Just 10 days after I'd seen the two blue lines on the test, while we were still wrapping our brains around the news, we were ushered into a small side room at our local hospital, where a kindly nurse made sympathetic eyes at me from behind a blue hospital mask.

The embryo had made it four and a half weeks. I carried it for six.

The thing that no one tells you is that miscarriages aren't something you experience and then get over quickly. They're drawn out over weeks, and the waiting — for the emotional and physical pain to end — is excruciating.

Two weeks later, when my pain had finally ebbed, something fundamental shifted. Even though the experience was painful, we found a silver lining in it all; from the loss sprang a glimmer of possibility. Even though we'd started without knowing for sure what we wanted, we found ourselves wanting to try again.

I still don't love kids — except for mine

For most of my life, I'd never felt that drive to be a mother. When I got pregnant again two months later, it still didn't kick in. I never cooed over someone else's baby, and during our ultrasound scans, I remained dry-eyed.

But then I saw my son for the first time. It wasn't that I instantly started loving kids — but I loved this kid. I loved the way he was quiet in the hospital, assessing his surroundings while the other babies cried. I loved his little feet that he refused to have covered with a blanket. I loved his silly mullet that curled at his nape.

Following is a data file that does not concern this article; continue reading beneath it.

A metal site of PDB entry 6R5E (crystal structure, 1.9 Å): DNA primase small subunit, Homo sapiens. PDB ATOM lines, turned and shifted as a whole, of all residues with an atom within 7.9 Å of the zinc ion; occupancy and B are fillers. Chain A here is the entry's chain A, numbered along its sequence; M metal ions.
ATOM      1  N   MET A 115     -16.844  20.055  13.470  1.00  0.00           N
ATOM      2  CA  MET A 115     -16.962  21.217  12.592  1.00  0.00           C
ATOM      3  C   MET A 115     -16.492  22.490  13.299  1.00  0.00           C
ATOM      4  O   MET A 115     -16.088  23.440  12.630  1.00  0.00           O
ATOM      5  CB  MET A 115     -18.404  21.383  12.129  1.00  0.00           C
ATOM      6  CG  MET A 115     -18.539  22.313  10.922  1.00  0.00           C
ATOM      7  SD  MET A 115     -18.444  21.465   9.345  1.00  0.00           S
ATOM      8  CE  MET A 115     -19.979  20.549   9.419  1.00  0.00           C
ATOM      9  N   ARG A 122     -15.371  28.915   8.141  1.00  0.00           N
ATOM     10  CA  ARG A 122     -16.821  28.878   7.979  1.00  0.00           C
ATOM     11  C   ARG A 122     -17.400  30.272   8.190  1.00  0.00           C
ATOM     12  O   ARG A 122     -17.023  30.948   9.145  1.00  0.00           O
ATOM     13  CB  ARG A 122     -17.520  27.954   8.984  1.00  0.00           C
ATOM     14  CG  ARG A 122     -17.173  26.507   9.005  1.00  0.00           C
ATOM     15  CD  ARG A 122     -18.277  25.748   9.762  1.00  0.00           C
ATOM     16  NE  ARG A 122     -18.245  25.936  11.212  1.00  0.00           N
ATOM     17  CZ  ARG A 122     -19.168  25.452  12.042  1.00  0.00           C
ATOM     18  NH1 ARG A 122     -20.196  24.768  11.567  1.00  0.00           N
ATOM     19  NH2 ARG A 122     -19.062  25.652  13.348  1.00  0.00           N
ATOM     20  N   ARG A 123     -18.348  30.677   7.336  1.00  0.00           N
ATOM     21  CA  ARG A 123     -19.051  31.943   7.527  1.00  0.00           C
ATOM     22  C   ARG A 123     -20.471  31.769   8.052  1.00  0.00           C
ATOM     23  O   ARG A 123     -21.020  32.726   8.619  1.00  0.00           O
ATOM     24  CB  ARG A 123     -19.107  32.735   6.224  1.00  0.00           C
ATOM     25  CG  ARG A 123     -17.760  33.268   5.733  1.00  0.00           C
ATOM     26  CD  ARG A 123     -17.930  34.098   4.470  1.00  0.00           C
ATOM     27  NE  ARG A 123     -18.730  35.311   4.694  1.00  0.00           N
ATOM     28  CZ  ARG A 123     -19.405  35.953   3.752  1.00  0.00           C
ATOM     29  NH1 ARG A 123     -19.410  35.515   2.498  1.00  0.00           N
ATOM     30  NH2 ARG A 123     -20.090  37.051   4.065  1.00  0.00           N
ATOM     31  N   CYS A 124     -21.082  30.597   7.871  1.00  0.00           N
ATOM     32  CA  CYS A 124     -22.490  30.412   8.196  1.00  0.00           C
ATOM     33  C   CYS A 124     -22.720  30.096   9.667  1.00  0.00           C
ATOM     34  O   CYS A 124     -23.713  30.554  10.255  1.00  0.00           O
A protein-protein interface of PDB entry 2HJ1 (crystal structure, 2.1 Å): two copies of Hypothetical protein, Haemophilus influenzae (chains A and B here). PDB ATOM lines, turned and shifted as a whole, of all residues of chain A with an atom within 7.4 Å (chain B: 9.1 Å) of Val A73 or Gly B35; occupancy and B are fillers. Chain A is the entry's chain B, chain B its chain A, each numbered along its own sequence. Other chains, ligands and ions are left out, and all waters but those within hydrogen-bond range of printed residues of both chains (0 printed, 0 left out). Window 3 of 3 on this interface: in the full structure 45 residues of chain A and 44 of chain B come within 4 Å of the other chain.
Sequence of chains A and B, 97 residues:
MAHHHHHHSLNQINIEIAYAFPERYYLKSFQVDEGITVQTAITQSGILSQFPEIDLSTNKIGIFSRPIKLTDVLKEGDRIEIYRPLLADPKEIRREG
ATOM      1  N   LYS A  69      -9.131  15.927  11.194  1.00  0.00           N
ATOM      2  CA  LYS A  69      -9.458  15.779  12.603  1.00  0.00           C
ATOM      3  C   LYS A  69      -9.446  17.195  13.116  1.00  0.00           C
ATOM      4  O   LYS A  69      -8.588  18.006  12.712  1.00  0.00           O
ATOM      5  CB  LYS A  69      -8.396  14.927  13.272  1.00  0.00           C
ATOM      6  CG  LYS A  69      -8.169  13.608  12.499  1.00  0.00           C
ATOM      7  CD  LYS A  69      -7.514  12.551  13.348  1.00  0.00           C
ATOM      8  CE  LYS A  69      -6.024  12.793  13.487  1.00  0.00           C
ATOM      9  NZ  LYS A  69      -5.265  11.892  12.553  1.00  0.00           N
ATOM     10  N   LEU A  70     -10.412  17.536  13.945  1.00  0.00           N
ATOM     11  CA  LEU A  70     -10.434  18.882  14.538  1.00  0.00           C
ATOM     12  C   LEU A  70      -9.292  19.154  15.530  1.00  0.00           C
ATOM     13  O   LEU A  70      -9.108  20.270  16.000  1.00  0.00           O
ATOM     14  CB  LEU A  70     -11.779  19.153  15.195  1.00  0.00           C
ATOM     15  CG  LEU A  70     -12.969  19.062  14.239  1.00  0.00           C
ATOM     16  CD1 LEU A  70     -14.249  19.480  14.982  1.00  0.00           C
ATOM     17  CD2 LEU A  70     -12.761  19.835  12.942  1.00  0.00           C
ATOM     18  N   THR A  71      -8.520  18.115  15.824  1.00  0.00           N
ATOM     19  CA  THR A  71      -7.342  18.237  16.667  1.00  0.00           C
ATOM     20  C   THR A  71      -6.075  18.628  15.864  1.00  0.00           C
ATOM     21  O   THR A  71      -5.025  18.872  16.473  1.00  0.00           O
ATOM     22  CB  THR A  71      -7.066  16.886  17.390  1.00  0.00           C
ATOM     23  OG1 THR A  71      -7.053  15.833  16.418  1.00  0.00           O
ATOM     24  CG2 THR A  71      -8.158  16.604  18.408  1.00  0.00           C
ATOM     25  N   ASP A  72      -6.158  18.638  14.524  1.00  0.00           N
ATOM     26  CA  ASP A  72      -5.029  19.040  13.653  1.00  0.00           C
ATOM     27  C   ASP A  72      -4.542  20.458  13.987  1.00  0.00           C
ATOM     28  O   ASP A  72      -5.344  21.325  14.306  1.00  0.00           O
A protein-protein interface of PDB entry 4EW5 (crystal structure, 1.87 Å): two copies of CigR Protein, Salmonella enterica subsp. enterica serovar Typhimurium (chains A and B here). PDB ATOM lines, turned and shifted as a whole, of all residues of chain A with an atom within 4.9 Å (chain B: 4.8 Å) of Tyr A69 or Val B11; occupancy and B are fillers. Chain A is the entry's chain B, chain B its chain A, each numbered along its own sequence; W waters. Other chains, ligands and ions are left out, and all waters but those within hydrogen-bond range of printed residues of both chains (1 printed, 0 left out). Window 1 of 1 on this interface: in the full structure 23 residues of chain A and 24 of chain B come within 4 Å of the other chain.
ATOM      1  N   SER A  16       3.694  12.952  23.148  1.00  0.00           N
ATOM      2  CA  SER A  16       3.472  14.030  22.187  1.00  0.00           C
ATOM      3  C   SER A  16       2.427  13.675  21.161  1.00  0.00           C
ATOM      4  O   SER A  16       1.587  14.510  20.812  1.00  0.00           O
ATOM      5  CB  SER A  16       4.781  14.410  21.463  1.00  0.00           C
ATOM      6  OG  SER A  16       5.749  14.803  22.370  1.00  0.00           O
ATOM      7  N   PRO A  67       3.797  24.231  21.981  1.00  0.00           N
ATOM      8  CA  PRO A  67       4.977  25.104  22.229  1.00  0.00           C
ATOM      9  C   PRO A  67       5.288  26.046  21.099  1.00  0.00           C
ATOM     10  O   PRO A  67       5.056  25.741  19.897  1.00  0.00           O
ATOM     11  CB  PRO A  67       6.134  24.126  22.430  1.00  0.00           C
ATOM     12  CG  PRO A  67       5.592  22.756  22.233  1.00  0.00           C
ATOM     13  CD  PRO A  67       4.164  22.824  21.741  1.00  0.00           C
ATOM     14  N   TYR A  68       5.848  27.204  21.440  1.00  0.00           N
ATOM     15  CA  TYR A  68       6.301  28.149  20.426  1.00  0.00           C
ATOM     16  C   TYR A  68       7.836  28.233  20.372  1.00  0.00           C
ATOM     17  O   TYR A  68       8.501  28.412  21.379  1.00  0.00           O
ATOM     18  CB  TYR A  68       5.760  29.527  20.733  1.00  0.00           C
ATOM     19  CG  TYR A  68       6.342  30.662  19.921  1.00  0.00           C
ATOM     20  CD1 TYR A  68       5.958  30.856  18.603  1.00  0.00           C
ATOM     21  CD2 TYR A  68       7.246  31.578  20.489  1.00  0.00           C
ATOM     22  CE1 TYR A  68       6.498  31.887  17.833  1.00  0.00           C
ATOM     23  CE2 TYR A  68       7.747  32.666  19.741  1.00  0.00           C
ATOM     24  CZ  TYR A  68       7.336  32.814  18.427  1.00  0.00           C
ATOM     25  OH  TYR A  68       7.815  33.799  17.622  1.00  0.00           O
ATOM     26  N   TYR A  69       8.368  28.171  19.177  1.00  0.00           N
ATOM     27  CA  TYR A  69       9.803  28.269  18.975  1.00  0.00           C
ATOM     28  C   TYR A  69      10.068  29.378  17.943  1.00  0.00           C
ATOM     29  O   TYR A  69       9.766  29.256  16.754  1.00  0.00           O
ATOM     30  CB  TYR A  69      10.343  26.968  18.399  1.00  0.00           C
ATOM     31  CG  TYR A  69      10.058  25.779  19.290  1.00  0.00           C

Close up image from above of Camille Hogg holding her sleeping son, who is resting on her chest, wearing a green and white striped onesie, with his hands resting up on her chest around his head. He has a small amount of light brown hair. Camille looks down at her son. She has brown hair, dark eyelashes, and wears a white t-shirt.
The author and her son.Courtesy of Camille Hogg

"Our baby is everything. Other babies are just Ken," I quipped, referencing the tagline from the recent "Barbie" movie as we walked out of the hospital heading for home as a trio.

A few weeks later, it still feels true. In my first few weeks of being a parent, I can see, for the first time, the shades of gray between wanting and not wanting kids.

As our lives shrink from overpriced small-plate dinners and last-minute plane rides to feedings, naps, and bath times, I still feel a pang for the life we left behind. I have a new understanding of people still deciding whether they want to have children, fielding intrusive questions while they weigh their options or wait for the perfect moment.

As my son cries inconsolably at 3 a.m., I feel this overwhelming fear that I'm going to mess this up. But when he gazes up at me with curious eyes, grasping my little finger in his tiny fist, I feel some unforeseen piece of me click into place. There's this intrinsic completeness to me that I didn't know was there before.

Even after having a child of my own, the reality is that I'll probably never really love other people's kids. But I'll be more sympathetic when a child cries on a flight from now on.